To echo a phrase used in the Mists of Pandaria trailer, I've decided to use the last part of each of these posts to summarize why we as characters fight the monsters in each dungeon. For the Temple of the Jade Serpent, it's fairly straight forward. The war between the Alliance and Horde has freed the long trapped Sha of Doubt from the ground where it was imprisoned long ago. The Sha then seized this opportunity to attack the home of the Jade Serpent Yu'Lon, corrupting its inhabitants. It's up to us to free the temple from the influence and doubt of the Sha; to clean up the mess that the Horde and the Alliance have made by bringing their war to this land. 

Monday, October 15, 2012

All in a Day's Work

Lal and Elionene hit level 90 last weekend. Since then it's been a little overwhelming as to what to spend our time doing. There are numerous daily quests, scenarios, heroics, and of course there are the rest of Townlong Steppes and the Dread Wastes to finish. I like having options, and when you have limited time to play, you're forced to prioritize what you do in game. Here's what I've done.

Since my primary goal is to enjoy the story of Pandaria, I'm much more inclined to focus on finishing the quest chains in each zone. We're very close to finishing Townlong and then it will be on to Dread Wastes, where there is a new daily hub with the Klaxxi. While I say that is my primary goal, I will admit to being distracting by the many other quest hubs. We needed to do Golden Lotus every day because Lal is a tailor and Elio is a Leatherworker, and we needed Honored status with the Golden Lotus to have access to our patterns. It took us about a week to get there, and now Lal has her fancy epics made because she's been able to stockpile cloth since we started leveling. With Elio, on the other hand, I can't make one piece of epic gear because I need a lot of Spirit of Harmony just to make one piece.

We'll continue to do Golden Lotus to open up the other factions. We're also pretty hooked on farming, as it seems to be the best way to get guaranteed Motes of Harmony once you have opened up your farm. It really isn't that difficult either. Then there's the Cloud Serpent dailies, which we have been doing, but I don't feel  are that necessary because it's just for the mount, whereas some of the other factions were about gear for when we start raiding. Most of our raiders have just hit 90, so the next few weeks should see us finally getting into regular heroic runs.

Speaking of heroics, I've only done a couple and they've seemed fairly standard. I've also done a few Scenarios that have been a lot of fun because it's something different. I haven't gotten to do as many as I would have liked due to the amount of other things there are to do, but I am looking forward to writing out some lore posts for the dungeons soon.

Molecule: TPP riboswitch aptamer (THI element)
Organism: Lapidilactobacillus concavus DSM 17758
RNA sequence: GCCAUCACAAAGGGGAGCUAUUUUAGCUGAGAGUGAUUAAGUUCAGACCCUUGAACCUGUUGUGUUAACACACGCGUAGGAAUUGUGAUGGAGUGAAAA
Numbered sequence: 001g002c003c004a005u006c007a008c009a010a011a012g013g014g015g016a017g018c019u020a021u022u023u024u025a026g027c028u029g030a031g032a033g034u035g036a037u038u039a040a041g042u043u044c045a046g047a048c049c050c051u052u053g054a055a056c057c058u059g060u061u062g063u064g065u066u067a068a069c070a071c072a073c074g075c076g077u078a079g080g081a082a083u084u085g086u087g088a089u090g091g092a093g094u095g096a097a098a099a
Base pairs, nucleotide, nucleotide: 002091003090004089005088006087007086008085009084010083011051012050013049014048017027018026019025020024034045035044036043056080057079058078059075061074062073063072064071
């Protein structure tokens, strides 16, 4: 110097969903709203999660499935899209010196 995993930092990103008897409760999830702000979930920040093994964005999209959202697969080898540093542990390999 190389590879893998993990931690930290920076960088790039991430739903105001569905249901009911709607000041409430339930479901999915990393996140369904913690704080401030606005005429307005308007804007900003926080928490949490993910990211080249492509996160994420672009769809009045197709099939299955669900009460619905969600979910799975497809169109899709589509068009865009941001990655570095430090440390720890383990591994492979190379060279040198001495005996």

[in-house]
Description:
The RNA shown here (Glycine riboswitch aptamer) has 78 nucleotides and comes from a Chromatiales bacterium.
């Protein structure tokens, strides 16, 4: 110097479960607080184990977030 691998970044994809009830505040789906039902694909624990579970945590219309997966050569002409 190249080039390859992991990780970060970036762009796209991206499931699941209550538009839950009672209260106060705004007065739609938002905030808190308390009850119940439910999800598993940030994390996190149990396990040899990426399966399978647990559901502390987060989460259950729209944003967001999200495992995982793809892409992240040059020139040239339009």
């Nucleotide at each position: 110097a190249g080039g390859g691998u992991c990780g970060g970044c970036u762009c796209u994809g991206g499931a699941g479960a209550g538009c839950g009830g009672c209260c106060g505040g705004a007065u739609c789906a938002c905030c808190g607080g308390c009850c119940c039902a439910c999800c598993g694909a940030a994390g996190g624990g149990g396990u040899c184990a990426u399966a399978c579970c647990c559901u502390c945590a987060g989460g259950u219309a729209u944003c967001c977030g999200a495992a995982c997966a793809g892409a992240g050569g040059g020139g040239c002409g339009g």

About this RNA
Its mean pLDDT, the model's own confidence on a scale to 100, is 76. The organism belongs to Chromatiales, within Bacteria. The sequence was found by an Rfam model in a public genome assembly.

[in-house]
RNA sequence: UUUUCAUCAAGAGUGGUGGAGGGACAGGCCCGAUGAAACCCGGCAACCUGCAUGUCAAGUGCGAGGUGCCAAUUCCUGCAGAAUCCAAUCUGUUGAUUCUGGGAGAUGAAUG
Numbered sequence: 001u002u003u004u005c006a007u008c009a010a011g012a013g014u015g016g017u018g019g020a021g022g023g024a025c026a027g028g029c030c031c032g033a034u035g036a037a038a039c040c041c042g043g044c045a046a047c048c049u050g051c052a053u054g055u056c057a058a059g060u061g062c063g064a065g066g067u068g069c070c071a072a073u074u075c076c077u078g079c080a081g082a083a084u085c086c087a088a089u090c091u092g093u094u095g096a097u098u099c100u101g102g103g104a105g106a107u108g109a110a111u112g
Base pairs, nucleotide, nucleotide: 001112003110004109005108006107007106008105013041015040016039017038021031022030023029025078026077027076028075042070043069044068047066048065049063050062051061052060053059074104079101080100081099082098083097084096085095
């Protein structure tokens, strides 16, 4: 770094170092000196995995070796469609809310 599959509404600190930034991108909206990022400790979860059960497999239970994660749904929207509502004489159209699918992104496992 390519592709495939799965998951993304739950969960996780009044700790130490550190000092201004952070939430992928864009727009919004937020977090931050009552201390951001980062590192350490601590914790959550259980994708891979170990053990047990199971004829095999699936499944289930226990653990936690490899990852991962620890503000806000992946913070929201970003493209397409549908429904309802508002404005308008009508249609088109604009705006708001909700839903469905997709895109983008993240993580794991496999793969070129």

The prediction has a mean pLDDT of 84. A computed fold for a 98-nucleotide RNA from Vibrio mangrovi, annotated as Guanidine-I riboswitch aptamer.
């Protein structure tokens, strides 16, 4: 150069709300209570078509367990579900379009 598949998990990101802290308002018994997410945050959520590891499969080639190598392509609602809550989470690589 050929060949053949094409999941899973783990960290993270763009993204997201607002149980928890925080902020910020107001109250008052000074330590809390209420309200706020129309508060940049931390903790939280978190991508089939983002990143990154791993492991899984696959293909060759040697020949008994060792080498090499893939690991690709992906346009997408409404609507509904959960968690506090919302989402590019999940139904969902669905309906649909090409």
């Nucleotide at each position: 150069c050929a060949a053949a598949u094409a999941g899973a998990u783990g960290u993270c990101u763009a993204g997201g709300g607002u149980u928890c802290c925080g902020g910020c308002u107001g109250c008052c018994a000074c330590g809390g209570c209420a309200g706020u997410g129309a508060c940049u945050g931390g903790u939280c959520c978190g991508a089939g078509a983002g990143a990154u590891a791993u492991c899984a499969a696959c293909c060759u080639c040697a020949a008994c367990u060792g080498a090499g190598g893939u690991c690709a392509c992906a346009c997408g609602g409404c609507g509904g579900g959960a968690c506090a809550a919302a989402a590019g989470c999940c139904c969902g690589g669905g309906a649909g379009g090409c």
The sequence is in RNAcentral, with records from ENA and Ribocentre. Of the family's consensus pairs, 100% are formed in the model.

I see a few people on the forums complaining about the amount of dailies they "have" to do and the fact that there is no cap makes it a horrible burden. If you're one of those people, I can understand what you're saying, but I would also advise you just to look at what's there, and prioritize. If you're after gear, you only have to worry about Golden Lotus and Klaxxi for the most part. You can get any honor gear without reputation from the vendor in Townlong. Valor gear is available with rep, but the valor gear is not something you need to start raiding, so you have time to work your way up with the reputations and then get the valor gear you need to fill in the gaps you haven't gotten from the raid instances.Other reps, such as Tillers, Cloud Serpents, and Anglers, offer mainly cosmetic rewards such as mounts and pets. I'd save those for if you have time, or after you've got your gear situation settled. You could argue that Tillers is more necessary than the others because you can grow Motes of Harmony and ingredients for buff food.

I've taken some fun screen shots. This one is of a Pandaren that will play music for you if you pay her two gold. She's located in Halfhill at the market, as well as in the Alliance city on the Vale of Eternal Blossoms. You'll also see Lal and Elio at the top of Mount Neverest up above, and a nice shot I took from Zouchin Village in Northern Kun-Lai. I'm continually impressed at the art design in Mists. Everything from Jade forest to the Vale of Eternal Blossoms has been a delight to look at and quest around.

Since turning 90, I've had the chance to tame two of the new rare hunter pets, and our guild got together for the Wanderer's festival in Krasarang last Sunday. I'll be sure to put up shots of that in the next post. Until then, have a good morning!